At the little college* from which I graduated in Texas they'd call what I
need to do here a "good bull" session. For the uninitiated this means getting
to the heart of the matter. Simply put, I have a punctuation peculiarity.
It all has to do with an asterisk. That's right, that
funny-looking-little-star-like mark. It tells readers when there's more
information at the bottom of the page that wasn't important enough to burden
them with in the main section of a document.
I was born in the year of the asterisk. Baseball fans know that's 1961.
Roger Maris hit 61 home runs in 1961 to break Babe Ruth's single-season home run record. Ruth's
legend had grown so strong that an asterisk** was inserted by Maris' name in
the record book. It told that Maris played in more games in 1961 than Ruth did
the year he hit 60.
In addition to my birth year, my life has an asterisk at many points. I was
the youngest newspaper editor in Texas, not ever, just at the time I was
editing that particular paper.
I played on a college football team that won a national championship--the
year I left the team. Actually that one has two asterisks because that's not
the college from which I graduated.
There are many others, but at the risk of boring you with self-indulgent
personal trivia, suffice it to say, asterisks are special to me. That's why I
think my "on missionness" has an asterisk. This asterisk is fairly easy to
explain. I need accountability. In keeping with the theme of this issue, the
discovery of my personal fit for sharing my faith came from going to jail. We
probably need another asterisk here. No, I wasn't in jail. I was there to share
my faith with the unfortunate ones who found themselves on the confining side
of the bars.
The first person I led to faith in Christ was in a jail. I found that having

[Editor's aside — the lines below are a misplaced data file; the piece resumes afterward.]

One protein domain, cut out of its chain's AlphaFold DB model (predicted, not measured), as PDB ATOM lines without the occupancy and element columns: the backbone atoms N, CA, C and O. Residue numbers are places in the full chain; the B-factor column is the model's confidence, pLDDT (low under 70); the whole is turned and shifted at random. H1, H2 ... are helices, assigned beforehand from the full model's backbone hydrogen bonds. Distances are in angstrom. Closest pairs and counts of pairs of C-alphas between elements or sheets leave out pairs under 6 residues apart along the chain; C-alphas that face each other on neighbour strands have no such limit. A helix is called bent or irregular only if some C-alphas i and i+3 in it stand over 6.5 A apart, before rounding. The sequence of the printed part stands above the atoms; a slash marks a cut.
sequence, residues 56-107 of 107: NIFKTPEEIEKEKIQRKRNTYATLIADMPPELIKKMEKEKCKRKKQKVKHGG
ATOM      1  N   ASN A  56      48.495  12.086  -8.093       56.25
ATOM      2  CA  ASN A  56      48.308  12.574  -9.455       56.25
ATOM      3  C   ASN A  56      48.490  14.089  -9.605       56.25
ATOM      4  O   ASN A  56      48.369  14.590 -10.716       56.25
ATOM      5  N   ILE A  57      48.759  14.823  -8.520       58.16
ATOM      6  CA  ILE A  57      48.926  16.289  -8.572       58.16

a partner and an appointed time to go share my faith with non-Christians helped
keep me on mission. As I've lived this life, the more accountability I've had,
the better I've done staying in the game. Let's hear it for accountability.
Helping Christians be on mission is what this magazine is all about. That's
why my own "on missionness" gives me pause. Looking in the mirror I question
whether the one staring back is really a player. I'm not talking about
comparison here. Believe me, working with "professional" evangelists would make
almost any saint shrink back. The question isn't, "What is she doing?" it's,
"What am I doing?" I can't seem to get away from asking, "Have I told someone
about Christ lately?"
In that light, you'll find ways to help you find your fit for sharing Christ
with others in this issue. I encourage you to take advantage of the ways others
have become on mission. If you've found your fit, please share it with us on
our Reader Forum on page 13. We'll share your ideas in future issues and
continue to help other Christians find their fits.
As for me, it's going to mean setting a more ambitious goal for sharing my
faith with others. My accountability group will soon be empowered to bring
sufficient pressure to make sure I continue putting the gospel where my mouth
* For the record, my alma mater is Texas A&M University.
** Actually, there was never a real asterisk in the record book. Maris had
to share space with Ruth. Ruth's name was removed a few years ago. Mark
McGwire, and later, Sammy Sosa, broke Maris' record in September of this
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